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Flu prevention: Keeping the doctor away

Posted November 30, 2015
Updated November 28

The flu vaccine protects against the most common flu strains and can reduce flu illnesses, doctors' visits, and missed work and school due to flu.

This story was written for our sponsor, the N.C. Division of Public Health.

With the season of holiday cheer also comes influenza fear. Here are some tips to help you prevent the flu from dragging down the holidays.

Vaccination

According to the Center for Disease Control and Prevention, "a yearly flu vaccine is the first and most important step in protecting against flu viruses." The flu vaccine protects against the most common flu strains and can reduce flu illnesses, doctors' visits, and missed work and school due to flu, as well as prevent flu-related hospitalizations and deaths.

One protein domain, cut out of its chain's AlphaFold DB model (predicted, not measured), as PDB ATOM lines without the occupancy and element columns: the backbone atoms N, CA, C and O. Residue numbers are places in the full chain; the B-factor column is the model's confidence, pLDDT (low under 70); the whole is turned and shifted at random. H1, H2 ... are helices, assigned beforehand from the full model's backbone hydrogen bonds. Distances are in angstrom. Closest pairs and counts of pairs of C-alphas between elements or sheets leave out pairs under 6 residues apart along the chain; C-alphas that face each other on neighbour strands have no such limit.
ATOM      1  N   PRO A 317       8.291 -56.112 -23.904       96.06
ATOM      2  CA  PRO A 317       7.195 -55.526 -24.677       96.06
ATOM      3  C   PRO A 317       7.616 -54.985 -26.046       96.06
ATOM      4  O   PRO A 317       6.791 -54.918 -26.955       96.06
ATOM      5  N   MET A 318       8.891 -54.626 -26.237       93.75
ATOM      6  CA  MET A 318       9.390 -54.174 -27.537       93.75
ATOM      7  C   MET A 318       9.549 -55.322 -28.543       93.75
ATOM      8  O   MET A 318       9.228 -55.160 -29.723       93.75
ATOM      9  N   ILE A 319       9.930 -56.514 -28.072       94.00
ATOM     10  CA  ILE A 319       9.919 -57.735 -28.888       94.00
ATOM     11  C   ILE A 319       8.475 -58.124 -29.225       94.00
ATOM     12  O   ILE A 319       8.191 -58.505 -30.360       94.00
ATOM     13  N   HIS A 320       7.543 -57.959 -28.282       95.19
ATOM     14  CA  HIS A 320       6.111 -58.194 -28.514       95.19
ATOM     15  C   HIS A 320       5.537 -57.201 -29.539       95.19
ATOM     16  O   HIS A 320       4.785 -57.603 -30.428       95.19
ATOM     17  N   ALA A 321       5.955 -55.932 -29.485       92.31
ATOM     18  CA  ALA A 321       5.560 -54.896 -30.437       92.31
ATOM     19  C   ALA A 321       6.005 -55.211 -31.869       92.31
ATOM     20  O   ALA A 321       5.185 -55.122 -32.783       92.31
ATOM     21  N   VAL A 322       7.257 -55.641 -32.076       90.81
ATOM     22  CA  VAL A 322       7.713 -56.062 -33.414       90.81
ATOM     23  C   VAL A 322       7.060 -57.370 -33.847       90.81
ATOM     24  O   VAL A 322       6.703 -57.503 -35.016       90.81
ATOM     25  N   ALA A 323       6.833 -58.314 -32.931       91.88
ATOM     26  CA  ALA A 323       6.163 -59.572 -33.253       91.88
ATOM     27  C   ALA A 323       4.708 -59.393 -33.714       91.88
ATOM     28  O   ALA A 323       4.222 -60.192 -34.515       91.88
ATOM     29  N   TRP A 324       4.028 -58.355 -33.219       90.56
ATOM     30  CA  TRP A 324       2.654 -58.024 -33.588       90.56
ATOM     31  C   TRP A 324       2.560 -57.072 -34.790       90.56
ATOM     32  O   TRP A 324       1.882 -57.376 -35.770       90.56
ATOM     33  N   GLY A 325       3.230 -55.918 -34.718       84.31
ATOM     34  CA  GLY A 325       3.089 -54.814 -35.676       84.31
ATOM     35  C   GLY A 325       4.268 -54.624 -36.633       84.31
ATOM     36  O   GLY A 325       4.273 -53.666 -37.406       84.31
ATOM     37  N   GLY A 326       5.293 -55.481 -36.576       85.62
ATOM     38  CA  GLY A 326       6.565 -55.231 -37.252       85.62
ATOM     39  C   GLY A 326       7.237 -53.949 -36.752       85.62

Anyone 6 months or older can be vaccinated. It is highly advised that parents and caretakers of children 6 months or younger be vaccinated, as those children are at high risk for serious and dangerous flu illness.

Everyday Preventative Actions

  • Avoid close contact with people who are ill
  • Wash hands with soap and water or use alcohol based hand-sanitizer
  • If sick with flu-like symptoms, stay home for 24 hours after the fever has passed
  • Routinely clean often-touched surfaces in the home or office, such as doorknobs, phones, handles and keyboards.
  • Avoid all human contact
  • Maintain healthy lifestyle habits as best as possible, including getting enough sleep and eating well, to help keep your immune system strong

Antiviral Medication

If you become sick with the flu, your doctor can prescribe antiviral medication that can help lessen your symptoms and shorten the length of your illness. Antivirals -- different from antibiotics, which fight bacteria -- can make all the difference for people who are high-risk and turn a potentially serious or even deadly illness into a milder and shorter one.

This story was written for our sponsor, the N.C. Division of Public Health.

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